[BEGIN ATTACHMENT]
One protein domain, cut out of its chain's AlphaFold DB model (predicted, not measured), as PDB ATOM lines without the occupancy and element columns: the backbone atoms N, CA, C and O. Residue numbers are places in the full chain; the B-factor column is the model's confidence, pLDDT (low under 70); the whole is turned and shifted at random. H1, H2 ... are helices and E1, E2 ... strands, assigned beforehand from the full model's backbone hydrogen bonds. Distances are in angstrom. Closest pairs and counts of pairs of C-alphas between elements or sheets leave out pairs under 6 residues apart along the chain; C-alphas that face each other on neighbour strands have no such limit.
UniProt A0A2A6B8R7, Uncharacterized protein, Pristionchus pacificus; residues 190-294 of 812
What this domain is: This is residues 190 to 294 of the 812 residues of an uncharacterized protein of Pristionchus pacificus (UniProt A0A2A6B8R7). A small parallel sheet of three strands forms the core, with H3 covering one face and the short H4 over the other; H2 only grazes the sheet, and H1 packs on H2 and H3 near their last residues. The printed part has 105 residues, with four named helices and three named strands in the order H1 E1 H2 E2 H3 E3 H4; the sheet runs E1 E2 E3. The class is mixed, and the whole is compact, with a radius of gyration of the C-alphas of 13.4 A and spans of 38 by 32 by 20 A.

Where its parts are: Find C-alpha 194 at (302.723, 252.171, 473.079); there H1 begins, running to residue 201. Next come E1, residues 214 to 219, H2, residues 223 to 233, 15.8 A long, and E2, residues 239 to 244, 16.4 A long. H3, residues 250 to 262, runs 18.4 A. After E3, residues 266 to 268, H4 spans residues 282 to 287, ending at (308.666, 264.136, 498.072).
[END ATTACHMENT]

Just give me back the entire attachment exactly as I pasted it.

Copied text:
One protein domain, cut out of its chain's AlphaFold DB model (predicted, not measured), as PDB ATOM lines without the occupancy and element columns: the backbone atoms N, CA, C and O. Residue numbers are places in the full chain; the B-factor column is the model's confidence, pLDDT (low under 70); the whole is turned and shifted at random. H1, H2 ... are helices and E1, E2 ... strands, assigned beforehand from the full model's backbone hydrogen bonds. Distances are in angstrom. Closest pairs and counts of pairs of C-alphas between elements or sheets leave out pairs under 6 residues apart along the chain; C-alphas that face each other on neighbour strands have no such limit.
UniProt A0A2A6B8R7, Uncharacterized protein, Pristionchus pacificus; residues 190-294 of 812
What this domain is: This is residues 190 to 294 of the 812 residues of an uncharacterized protein of Pristionchus pacificus (UniProt A0A2A6B8R7). A small parallel sheet of three strands forms the core, with H3 covering one face and the short H4 over the other; H2 only grazes the sheet, and H1 packs on H2 and H3 near their last residues. The printed part has 105 residues, with four named helices and three named strands in the order H1 E1 H2 E2 H3 E3 H4; the sheet runs E1 E2 E3. The class is mixed, and the whole is compact, with a radius of gyration of the C-alphas of 13.4 A and spans of 38 by 32 by 20 A.

Where its parts are: Find C-alpha 194 at (302.723, 252.171, 473.079); there H1 begins, running to residue 201. Next come E1, residues 214 to 219, H2, residues 223 to 233, 15.8 A long, and E2, residues 239 to 244, 16.4 A long. H3, residues 250 to 262, runs 18.4 A. After E3, residues 266 to 268, H4 spans residues 282 to 287, ending at (308.666, 264.136, 498.072).